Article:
Wedding florists in Scotland talk us through real brides’ bouquets
IMAGE | Emma Gray Photography
We could look at bridal bouquets all day at Scottish Wedding (and, to be honest, we very often do: check out our Pinterest for evidence). Looking for ideas for yours? We chatted to three real brides about what made them choose their bouquet, and asked the Scottish wedding florists who created them about the flowers they used.
A bright sunflower bridal bouquet
Amanda Brown always knew she wanted to incorporate sunflowers into her wedding bouquet when she married Gregor at Boclair House in August.
“They’re my favourite flower and just looking at them puts a smile on my face,” she says. She also wanted ivory roses and thistles for the men’s corsages and thought it would be nice to include them in her bouquet too, but wasn’t sure how to make them all work together.
That’s when florist Laura from Cherry Blossom stepped in to craft her gorgeous summery arrangement.
“She really helped make it a reality, bringing in the daisies, wildflowers and greenery,” says Amanda. “She also helped with the size and I was over the moon with the end result!”
IMAGES | Emma Gray Photography
Get the look
If you want to recreate this look, Laura from Cherry Blossom says to ask for a hand-tied bouquet of sunflowers, blue delphiniums, yellow soil, white roses, thistles and tanacetum. “Sunflowers are known for symbolising dedicated love,” says Laura, who adds that sunflowers are in season from mid-July to September.
A wild, autumnal bridal bouquet
IMAGES | Sean Bell
Growing up with a green-fingered mum who could rear blooms in an Australian drought, flowers have always been important to Lisa Brown. So when planning her November wedding at The Cow Shed Crail, she knew they’d play a starring role.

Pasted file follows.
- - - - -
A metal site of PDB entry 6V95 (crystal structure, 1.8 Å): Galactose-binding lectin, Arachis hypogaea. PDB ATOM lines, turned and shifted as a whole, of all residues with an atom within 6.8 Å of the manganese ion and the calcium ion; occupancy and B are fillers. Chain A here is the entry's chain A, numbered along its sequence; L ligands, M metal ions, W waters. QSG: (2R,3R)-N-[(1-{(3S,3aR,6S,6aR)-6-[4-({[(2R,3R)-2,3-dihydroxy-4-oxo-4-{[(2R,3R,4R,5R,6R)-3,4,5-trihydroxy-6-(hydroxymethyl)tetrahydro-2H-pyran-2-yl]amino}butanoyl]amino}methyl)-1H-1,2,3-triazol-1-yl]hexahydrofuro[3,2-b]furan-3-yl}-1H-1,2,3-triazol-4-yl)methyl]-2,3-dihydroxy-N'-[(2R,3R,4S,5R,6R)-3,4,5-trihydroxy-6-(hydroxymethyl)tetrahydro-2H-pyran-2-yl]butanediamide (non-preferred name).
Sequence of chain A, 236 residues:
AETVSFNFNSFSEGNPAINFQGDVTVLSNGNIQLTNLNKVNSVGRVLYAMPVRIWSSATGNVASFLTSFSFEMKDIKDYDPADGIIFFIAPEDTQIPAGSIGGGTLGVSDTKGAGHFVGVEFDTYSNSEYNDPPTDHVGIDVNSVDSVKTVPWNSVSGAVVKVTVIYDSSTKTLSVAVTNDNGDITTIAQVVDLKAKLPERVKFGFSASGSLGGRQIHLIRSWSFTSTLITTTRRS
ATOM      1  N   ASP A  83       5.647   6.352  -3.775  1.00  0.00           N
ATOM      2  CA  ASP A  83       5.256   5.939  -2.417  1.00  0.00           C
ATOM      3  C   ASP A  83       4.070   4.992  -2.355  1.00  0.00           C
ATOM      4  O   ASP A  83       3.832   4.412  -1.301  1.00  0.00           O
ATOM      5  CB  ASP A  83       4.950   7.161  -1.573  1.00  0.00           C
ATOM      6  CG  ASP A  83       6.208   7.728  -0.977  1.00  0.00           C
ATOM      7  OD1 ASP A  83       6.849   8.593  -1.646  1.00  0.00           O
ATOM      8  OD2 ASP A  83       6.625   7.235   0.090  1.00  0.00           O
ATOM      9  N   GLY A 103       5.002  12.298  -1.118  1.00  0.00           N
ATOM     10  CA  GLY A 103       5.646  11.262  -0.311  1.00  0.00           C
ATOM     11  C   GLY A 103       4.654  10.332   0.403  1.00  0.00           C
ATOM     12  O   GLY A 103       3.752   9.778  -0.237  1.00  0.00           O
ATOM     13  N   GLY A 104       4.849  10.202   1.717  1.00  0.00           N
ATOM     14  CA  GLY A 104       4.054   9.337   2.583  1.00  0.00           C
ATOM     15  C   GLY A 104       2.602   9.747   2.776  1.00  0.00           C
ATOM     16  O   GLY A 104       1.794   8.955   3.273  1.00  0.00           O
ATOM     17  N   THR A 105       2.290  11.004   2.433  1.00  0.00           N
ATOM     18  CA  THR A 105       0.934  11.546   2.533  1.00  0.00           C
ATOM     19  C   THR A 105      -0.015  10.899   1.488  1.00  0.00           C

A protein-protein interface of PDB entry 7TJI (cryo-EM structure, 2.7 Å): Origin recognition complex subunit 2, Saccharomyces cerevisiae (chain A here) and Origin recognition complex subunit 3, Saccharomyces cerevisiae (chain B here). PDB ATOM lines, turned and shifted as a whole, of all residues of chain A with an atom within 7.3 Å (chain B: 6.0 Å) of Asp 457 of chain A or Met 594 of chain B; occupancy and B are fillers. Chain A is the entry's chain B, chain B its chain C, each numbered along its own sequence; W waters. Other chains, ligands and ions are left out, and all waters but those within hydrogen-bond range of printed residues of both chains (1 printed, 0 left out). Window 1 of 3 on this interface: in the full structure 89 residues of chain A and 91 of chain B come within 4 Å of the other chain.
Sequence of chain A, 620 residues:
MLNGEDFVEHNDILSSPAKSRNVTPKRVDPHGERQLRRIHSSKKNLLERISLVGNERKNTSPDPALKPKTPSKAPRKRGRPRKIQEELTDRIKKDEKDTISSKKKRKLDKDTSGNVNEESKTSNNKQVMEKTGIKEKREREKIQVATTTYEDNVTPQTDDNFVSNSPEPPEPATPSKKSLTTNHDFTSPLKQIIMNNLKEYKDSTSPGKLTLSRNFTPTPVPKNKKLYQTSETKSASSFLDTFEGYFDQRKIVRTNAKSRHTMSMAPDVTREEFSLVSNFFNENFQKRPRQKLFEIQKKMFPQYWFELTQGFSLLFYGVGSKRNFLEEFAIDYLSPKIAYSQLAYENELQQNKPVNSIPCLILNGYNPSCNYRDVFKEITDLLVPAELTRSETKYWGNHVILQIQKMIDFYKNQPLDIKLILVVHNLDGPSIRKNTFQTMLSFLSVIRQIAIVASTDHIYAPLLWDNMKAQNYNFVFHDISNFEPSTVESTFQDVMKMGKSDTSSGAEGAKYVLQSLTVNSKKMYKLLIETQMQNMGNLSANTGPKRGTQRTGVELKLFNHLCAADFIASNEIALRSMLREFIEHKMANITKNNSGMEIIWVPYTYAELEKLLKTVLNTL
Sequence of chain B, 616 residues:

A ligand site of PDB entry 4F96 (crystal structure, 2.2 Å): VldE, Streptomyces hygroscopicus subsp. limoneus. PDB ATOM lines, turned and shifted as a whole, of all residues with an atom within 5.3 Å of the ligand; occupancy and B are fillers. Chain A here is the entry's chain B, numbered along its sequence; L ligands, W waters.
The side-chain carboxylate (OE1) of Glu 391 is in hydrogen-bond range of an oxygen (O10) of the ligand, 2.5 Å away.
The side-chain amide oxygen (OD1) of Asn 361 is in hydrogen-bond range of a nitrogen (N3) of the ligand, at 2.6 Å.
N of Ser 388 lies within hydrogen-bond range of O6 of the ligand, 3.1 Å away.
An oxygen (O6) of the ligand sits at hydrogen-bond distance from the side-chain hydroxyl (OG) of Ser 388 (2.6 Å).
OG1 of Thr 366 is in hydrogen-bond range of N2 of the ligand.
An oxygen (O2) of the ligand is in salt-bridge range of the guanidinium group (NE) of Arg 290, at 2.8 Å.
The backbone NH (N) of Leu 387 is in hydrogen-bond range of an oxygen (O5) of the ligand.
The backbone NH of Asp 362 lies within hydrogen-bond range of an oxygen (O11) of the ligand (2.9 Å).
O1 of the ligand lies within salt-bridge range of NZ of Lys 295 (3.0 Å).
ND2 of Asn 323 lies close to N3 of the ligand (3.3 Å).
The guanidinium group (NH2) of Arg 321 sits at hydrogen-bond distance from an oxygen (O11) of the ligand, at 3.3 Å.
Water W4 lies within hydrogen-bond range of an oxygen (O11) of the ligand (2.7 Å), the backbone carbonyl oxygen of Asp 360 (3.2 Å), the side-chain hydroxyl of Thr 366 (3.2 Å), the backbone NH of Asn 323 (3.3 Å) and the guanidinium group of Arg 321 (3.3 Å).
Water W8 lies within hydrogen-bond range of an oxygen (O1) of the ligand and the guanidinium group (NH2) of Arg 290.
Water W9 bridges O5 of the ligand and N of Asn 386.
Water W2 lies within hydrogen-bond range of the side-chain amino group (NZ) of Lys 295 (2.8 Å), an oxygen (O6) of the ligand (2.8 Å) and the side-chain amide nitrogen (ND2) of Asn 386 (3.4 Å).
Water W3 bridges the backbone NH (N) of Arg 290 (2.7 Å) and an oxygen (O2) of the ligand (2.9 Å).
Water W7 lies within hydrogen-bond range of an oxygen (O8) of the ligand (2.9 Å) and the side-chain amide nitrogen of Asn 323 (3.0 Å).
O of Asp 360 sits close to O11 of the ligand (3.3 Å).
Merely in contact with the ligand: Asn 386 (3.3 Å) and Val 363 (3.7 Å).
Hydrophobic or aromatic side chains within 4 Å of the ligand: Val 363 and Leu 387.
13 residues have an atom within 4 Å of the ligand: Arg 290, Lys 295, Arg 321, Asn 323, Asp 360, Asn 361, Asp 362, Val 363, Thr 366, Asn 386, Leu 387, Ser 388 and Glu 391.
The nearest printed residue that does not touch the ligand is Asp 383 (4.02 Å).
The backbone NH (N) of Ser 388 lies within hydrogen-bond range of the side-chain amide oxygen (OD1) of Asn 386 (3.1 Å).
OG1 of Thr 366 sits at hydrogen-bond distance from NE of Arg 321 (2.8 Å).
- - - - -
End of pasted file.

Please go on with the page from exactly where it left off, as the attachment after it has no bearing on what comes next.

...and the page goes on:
The bride asked florist Kim Dalglish for a wild, unstructured and colourful bouquet. As well as this, Kim produced a beautiful floral crown Lisa could wear later on in the day. “My bouquet was everything I had hoped for and more and our venue was absolutely transformed into an autumnal utopia,” enthuses Lisa.
Get the look
“Lisa wanted me to incorporate her native Australia so I included deep red protea flowers and a mixture of complementary autumnal florals in both a bold and muted palette,” says Kim, who also included dark chocolate cosmos and contorted dried hazel, autumnal foliage and miscanthus. Kim adds that dried materials can elevate a bouquet into “something spectacular!”
A striking waterfall bouquet
Chloe Stevenson-Lennie’s amazing princess dress for her wedding to Nicholas at Balbirnie House needed a bouquet that was equally grand and amazing, so she turned to Tracey Jaeckisch at The Diamond Bouquet.
“I knew I wanted a huge waterfall-style bouquet and when I showed Tracey my dress she said it would work perfectly,” says Chloe. “I always wanted the crisp-white, clean look but Tracey suggested the greenery to break it up and it looked incredible. She did amazingly!”
Get the look
Tracey says these large waterfall bouquets can be produced with any materials but she likes to use budded flowers on the tail of the bouquet such as lisianthus, dendrobium orchids, nigella and spray roses. “Soft foliages like asparagus ferns and Italian ruscus are also great,” she says. “When I construct these I work from the tip of the tail to the heart of it to achieve the shape my clients want.”